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The Global Findings of the Mapping Digital Media project assess these and other forces affecting digital media and independent journalism worldwide. Researched and written by a team of local experts, the 56 country reports, from which these Global Findings are drawn, examine the communication and media environments in 15 of the world's 20 most populous countries, covering more than 4.5 billion of the world's population, and in 16 of the world's 20 largest economies.
Over the last decade, media -- the means by which we communicate -- has evolved significantly. Television, radio, and print newspapers and magazines were once the primary means to obtain news and information. However, the rapid evolution of the Internet and mobile technology has generated new media platforms and expanded the universe of information creators, producers, and distributors. Media information once flowed in one direction, but the expansion of the field has made the movement more diffuse.With this changing landscape as a backdrop, the Foundation Center, with support from the John S. and James L. Knight Foundation and the Wyncote Foundation, and in collaboration with Media Impact Funders, GuideStar, and the Ford Foundation, sought to provide a fuller picture of media-related grantmaking by U.S. foundations. Tracking investments from 2009 to 2011, the data reveals that foundations are increasingly supporting media-related work across multiple areas. At the same time, they are tapping into larger trends, with investments in new media growing at a faster pace than traditional media investments. However, growth in grantmaking across the spectrum of media is inconsistent -- with growth in public broadcasting falling behind growth in investments in other areas.As demand for media funding continues to rise, these gaps are the most important ones to watch -- especially considering the 2011 Federal Communications Commission report, "The Information Needs of Communities", which called for philanthropy to play a bigger role in supporting media. Since this is a baseline assessment, it will be crucial to see how media grantmaking evolves.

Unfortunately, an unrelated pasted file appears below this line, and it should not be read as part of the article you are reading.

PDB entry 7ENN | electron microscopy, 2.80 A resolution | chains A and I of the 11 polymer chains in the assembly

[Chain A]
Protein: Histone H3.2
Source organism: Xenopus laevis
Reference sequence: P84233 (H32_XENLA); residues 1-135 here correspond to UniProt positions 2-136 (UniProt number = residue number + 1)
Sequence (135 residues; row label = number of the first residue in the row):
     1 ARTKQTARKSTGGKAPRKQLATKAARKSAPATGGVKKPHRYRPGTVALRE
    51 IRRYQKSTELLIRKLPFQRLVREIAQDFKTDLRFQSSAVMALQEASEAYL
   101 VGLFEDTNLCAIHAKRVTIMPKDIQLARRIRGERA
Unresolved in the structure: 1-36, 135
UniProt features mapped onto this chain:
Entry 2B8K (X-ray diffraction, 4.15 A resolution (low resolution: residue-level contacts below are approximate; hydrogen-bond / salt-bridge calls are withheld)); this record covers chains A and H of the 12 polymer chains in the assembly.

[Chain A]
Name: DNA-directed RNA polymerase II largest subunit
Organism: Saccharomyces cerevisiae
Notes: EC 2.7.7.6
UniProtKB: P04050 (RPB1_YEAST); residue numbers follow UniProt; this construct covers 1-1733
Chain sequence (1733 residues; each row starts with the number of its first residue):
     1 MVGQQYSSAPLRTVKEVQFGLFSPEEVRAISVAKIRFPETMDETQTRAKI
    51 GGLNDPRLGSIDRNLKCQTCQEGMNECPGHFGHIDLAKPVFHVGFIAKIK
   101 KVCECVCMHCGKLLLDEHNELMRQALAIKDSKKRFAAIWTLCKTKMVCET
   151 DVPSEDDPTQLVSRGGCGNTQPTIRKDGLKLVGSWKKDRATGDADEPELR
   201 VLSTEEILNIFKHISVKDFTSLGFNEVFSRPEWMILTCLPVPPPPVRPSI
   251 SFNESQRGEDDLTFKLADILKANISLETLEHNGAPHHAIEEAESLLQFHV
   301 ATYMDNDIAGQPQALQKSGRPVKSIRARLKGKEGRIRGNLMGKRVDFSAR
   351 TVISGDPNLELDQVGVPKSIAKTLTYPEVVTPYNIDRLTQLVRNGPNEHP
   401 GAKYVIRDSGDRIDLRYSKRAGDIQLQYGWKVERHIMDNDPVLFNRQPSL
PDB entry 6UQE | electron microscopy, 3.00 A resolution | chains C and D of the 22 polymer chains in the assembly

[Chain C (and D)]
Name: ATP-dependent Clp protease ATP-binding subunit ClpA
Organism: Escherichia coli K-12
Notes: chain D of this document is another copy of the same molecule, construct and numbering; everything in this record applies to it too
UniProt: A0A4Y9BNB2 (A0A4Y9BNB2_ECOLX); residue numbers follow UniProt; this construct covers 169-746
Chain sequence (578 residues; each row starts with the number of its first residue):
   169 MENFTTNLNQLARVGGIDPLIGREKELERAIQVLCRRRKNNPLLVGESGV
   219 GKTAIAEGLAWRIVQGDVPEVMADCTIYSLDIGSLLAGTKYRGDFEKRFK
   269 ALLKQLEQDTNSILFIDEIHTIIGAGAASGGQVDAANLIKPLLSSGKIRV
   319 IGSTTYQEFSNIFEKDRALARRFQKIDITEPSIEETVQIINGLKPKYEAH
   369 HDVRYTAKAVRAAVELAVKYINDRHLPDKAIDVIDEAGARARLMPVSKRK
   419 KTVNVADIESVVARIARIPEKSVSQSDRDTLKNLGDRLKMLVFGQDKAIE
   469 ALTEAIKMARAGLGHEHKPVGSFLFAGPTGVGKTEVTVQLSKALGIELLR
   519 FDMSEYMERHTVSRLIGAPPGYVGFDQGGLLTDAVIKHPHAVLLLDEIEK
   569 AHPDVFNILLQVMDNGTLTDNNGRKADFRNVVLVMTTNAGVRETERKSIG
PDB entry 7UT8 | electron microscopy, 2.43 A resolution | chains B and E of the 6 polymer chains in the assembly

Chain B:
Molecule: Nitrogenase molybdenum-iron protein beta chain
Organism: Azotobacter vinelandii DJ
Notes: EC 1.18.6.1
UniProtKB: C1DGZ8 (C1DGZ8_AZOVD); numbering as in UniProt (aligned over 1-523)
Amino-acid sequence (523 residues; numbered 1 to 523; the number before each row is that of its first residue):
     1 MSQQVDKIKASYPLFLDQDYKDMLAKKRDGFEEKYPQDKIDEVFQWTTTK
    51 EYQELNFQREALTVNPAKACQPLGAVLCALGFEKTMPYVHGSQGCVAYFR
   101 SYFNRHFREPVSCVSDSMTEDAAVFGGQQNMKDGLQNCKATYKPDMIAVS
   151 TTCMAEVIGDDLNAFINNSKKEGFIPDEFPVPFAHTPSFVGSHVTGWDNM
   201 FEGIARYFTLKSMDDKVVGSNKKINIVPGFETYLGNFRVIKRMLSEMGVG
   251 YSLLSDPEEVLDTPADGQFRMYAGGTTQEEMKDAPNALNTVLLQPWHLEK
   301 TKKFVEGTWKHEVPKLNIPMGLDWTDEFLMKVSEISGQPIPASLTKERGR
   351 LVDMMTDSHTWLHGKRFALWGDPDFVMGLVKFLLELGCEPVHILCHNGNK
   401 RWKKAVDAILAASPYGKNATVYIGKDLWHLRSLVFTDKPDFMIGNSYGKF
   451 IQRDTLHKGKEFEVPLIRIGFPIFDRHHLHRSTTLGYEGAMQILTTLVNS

On Facebook, the largest social media platform, news is a common but incidental experience, according to an initiative of Pew Research Center in collaboration with the John S. and James L. Knight Foundation. Overall, about half of adult Facebook users, 47%, "ever" get news there. That amounts to 30% of the population. Most U.S. adults do not go to Facebook seeking news out, the nationally representative online majority of Facebook news consumers, 78%, get news when they are on Facebook for other reasons. And just 4% say it is the most important way they get newsHowever, the survey provides evidence that Facebook exposes some people to news who otherwise might not get it. While only 38% of heavy news followers who get news on Facebook say the site is an important way they get news, that figure rises to 47% among those who follow the news less often. "
What constitutes audience engagement? What elements of a TV show produce the most social activity? Twitter's ability to capture near real-time audience reactions and sentiment toward television programming has been well documented, but less is known about what content drives an individual to tweet (or conversely, not to tweet). Though common sense may suggest that especially provocative, humorous, or emotional moments generate the most activity on social media, are these moments also the most neurologically stimulating? Researchers at the Harmony Institute (HI) collaborated with neuroscientists at Columbia University and The City College of New York to address these questions using AMC's hit show, The Walking Dead, as a case study. We used a combination of EEG scans and aggregated twitter data to examine the relationship between neurological and social responses as signs of audience engagement.
Teens share a wide range of information about themselves on social media sites; indeed the sites themselves are designed to encourage the sharing of information and the expansion of networks. However, few teens embrace a fully public approach to social media. Instead, they take an array of steps to restrict and prune their profiles, and their patterns of reputation management on social media vary greatly according to their gender and network size.